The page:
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  • To preserve and sustain the unique character of the Little Spokane River Valley, including it's open space and natural setting.
  • To maintain lower density zoning.
  • To protect the area's ecosystem including water quality, wetlands, priority habitat and wildlife, and dwindling native vegetation.
  • To encourage the development of area parks and natural areas.
  • To educate public officials of the concerns of the Friends of the Little Spokane River Valley, and be pro-active when major issues are at the forefront.

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    Welcome to the Friends of the Little Spokane River Valley

    The Way It Was: History Along Our Organization’s Namesake
    by Tina Wynecoop
    Scattered throughout the Little Spokane River’s middle reach reside people who have spent their lives along its banks. Among them they can recall the old timers, the several dairies, ranches, fur farms, logging, road building, a plane crash, the speakeasy, Chief Joseph’s campsite, a landscape nursery, stores, schools, business magnates, investors, mining quarries, railroads, politicians, waterwheels, potato and hay farms, parks, trails, a golf course, grist and log mills, inventors, fish, wildlife, a restaurant, skiing, ice skating, the grange, cemetery, orchards, a Native American village - and on and on -- summed up in four words: The Way It Was.

    For this article I invited Bart Haggin and Jim Pounder to sit around our kitchen table and reminisce -- and reminisce they did! Between them there are 100+ years of memories. They began the interview by talking about their trusty dogs. Jim remembered that Bart was "one of the good guys and that he went into town to school and that he had dogs named Queenie and Blaze." Bart recollected that Jim moved in across the road from his house (Little Spokane Drive) in 1940. Bart occasionally played at Jim’s house. He said that Jim had a dog named Prince. Jim attended Mead schools and said that everyone who went to Mead "scraped the mud off their shoes." In those days Mead students were outdoor kids who brought some of the valley’s rich soil along with them every time they entered the school doors.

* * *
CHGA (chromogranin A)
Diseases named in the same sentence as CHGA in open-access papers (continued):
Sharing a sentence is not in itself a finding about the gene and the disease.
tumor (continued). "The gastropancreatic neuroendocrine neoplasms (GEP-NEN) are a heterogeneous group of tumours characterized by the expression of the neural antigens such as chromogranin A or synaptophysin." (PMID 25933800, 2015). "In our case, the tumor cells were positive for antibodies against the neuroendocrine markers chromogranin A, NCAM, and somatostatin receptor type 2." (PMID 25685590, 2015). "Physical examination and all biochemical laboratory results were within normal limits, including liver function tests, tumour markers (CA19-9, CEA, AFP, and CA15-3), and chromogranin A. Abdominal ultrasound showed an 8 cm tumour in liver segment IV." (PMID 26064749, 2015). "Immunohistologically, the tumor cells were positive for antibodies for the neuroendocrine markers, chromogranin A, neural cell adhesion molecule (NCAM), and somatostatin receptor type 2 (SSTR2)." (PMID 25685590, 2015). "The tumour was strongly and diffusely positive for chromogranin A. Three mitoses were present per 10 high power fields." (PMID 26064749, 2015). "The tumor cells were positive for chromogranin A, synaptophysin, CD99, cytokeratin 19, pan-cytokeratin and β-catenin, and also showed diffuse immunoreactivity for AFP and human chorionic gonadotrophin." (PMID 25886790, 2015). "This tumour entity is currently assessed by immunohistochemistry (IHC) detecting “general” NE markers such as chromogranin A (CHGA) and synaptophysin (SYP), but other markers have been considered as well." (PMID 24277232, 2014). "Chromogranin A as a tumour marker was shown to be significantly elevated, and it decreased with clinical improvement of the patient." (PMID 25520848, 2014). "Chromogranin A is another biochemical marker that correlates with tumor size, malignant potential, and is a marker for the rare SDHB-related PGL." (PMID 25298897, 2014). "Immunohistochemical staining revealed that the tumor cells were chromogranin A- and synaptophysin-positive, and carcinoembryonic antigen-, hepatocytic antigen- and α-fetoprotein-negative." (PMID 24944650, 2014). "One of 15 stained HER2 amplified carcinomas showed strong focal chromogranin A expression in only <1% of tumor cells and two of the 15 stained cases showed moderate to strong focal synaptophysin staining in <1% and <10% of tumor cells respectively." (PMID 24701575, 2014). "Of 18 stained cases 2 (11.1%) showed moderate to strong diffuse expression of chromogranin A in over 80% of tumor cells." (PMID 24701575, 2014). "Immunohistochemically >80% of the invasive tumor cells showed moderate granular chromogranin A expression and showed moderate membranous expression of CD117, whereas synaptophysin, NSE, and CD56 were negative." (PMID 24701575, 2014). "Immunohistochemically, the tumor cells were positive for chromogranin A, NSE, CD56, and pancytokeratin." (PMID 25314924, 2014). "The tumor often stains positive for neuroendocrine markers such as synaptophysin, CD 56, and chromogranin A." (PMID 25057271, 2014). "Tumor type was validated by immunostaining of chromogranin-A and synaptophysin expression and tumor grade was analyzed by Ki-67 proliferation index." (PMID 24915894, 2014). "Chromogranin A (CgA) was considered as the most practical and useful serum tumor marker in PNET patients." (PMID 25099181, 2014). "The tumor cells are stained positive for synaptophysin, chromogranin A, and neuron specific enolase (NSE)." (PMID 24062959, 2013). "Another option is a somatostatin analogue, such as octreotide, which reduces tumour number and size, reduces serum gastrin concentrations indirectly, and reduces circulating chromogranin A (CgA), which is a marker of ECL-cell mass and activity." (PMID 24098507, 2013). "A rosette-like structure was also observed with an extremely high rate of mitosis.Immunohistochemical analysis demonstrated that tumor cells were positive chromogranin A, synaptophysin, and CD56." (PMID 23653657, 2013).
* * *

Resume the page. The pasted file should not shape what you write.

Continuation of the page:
The Great Depression and WWII deeply impacted everybody in the region. Bart recited a little ditty from that time: "Waste not, want not, use it up, wear it out, make it do, or do without." He added, "It was a different world then. Everybody was community-minded, and everybody just showed up to help with jobs too large for one person to handle. This was a community where everyone pitched in and helped their neighbors up and down the river." And, he added, during wartime he shot all the [enemies]. Jim interjected: "Not all of them. I got some of them, too!"

    These young soldiers, armed with wooden guns, protected the neighborhood!

    Here are two subjects of many from their conversations which piqued my curiosity: local waterwheels and a jet plane crash.

    Water Wheels

    Jim said that his family irrigated their farmland with two waterwheels designed by a French engineer and put in place by inventor B.C.Riblet on what is now the Pounder property. Remnants of the structures are still visible.

    Waterwheel in Winter, 1939

    By happenstance this reporter found a photo album from the 1920’s at the MAC museum library which contains a photograph of another waterwheel along the Little Spokane. I was reminded, too, of the waterwheel I once kayaked past, which lay just downstream from Riverview Road/Little Spokane Drive, which I saw when I first moved to this area in 1976. The sound of the waterwheel’s paddles softly lifting the river water and then the water’s spilling was delightful and enchanting. This last week I went to each home in that area and asked if they had that wheel on their property, and, if so, could I hear its story and photograph it.